Calgary police funding dominated public submissions during the first day of the city’s budget process.
The mid-cycle budget adjustment meetings are underway and will likely take the week as the city rolled out its plan for $90 million in reductions.
Day one of the meetings focused on city administration laying out the budget plans. It was followed up by public submissions from citizens, non-profit organizations and other interested parties.
Among the proposed reductions are those to the Calgary police budget. The Calgary Police Commission submitted their plan earlier this month.
Citizens came out for both sides of the debate – to defund, or not – though the majority speakers endorsed less funding for Calgary police.
“Defunding the police is a complex movement that cannot be adequately explained in a headline or a tweet,” said Megan Eichorn, who began the public submissions.
“It’s not just taking money away from police and that’s that. It’s about using that money to find new or different services that deal with the non-criminal issues that police have been unfairly and inappropriately tasked with.”
Rev. Anna Greenwood-Lee, with the Calgary Alliance for the Common Good described a situation where police arrived at one of her parishioners after a welfare check on her son, who was found dead. She said it was an awkward moment for all involved.
“This is one of the many examples I have of where we need to look at alternative call models. It’s expensive and frankly inappropriate to send armed officers to these types of calls. We can do better,” she said.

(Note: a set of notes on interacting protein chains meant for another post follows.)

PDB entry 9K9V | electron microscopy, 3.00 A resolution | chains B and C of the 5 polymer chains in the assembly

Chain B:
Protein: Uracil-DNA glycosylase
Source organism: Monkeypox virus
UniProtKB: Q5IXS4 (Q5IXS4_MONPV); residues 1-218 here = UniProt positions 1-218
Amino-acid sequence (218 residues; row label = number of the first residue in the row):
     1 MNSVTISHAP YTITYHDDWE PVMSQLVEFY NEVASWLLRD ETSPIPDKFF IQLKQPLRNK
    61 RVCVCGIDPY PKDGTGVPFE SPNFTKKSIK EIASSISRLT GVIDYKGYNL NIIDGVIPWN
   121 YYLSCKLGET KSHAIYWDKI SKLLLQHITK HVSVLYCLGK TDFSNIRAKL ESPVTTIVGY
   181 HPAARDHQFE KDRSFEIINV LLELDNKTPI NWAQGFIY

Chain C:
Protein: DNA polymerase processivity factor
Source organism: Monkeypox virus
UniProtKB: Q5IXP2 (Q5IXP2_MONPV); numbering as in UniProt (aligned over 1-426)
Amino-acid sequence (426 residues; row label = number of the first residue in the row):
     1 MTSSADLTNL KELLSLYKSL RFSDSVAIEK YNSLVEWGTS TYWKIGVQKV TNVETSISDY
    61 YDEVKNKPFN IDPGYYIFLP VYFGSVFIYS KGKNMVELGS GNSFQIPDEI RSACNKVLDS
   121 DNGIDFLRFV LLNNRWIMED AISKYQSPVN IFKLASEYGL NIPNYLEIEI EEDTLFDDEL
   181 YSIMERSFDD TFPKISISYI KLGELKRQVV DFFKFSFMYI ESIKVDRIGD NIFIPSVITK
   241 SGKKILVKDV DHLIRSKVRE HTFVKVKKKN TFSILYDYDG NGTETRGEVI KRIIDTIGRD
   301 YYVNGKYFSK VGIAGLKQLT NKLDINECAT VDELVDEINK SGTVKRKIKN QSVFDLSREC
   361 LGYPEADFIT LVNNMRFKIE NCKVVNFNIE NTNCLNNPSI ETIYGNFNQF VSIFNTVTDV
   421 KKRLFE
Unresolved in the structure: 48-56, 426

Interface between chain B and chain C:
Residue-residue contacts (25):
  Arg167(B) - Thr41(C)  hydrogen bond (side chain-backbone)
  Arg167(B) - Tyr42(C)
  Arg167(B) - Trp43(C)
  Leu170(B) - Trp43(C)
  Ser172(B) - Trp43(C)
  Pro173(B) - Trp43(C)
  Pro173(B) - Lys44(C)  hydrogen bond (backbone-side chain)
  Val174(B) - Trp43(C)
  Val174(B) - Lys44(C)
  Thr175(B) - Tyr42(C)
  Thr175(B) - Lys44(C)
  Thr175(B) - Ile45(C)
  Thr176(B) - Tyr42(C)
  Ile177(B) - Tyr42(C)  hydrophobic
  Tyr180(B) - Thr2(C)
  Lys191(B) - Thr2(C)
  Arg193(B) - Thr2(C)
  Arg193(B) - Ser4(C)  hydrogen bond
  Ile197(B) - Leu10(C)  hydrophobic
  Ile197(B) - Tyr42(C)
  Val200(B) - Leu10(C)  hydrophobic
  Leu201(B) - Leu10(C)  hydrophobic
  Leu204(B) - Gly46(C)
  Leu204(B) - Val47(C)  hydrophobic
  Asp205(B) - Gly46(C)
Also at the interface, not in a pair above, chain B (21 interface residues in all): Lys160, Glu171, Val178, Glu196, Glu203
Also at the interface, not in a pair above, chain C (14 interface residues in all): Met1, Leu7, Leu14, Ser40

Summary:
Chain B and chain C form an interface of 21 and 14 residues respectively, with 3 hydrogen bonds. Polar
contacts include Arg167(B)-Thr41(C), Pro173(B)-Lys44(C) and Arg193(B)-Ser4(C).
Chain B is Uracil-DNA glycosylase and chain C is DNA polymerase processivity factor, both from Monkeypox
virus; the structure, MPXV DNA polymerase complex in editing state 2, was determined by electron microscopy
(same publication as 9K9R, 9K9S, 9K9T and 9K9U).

Keep the funding intact
Devon Tarrant, whose parents and grandfather served with CPS for 30 years said he’s seen the good, the bad and the ugly growing up in a police family. He said horrifying things are encountered on the job.
“The job can be thankless at the best of times,” he said.
“And now more than ever, it’s our responsibility to back our officers and show them how much we appreciate the sacrifices they make on a daily basis.”
Tarrant said that once this process of defunding the police begins, it’s difficult to stop.
Bruce Wiggers said he’s typically calling the police for traffic issues, but he understands that in other areas they’re overworked and overstretched.
“Yes, we should be funding social programs, but I don’t think at the cost of defunding police,” Wiggers said.
Small business and taxation concerns were raised
Several members of the public also raised the issue of tax hikes for those businesses operating brick and mortar locations. Business owners along 17 Avenue SW said they can’t take another tax hike.
Cornelia Wiebe with Leo Boutique said they’ve weathered all the problems to this point. She listed the 2009 global recession, the 2013 flood and two years of 17 Ave SW construction. Wiebe also brought up ongoing tax increases. She said hers have risen 300 per cent.
According to city information, without a Phased Tax Program (PTP), this year 17 Avenue SW retailers could see a tax hike of 17 per cent.
“This year, 2020, was meant to be a reprieve from roadwork, a time to recover some of the financial losses suffered during the year with street closures scheduled to complete in 2021,” she said.
Today, with COVID-19 an ongoing concern the business still operates, but only with her and her husband. All employees were laid off.
Wiebe appreciated the recent #supportlocalyyc efforts. Still, she implored councillors to find a way to fix the enormous tax burden Calgary businesses are facing.
“The cupboards are bare. There is no more money to give,” she said.
Public submissions wrapped up Monday afternoon. Councillors will get a quick budget refresher Tuesday morning before hearing from individual business units.
Later this week, councillors will debate various aspect of the budget to come to a final decision.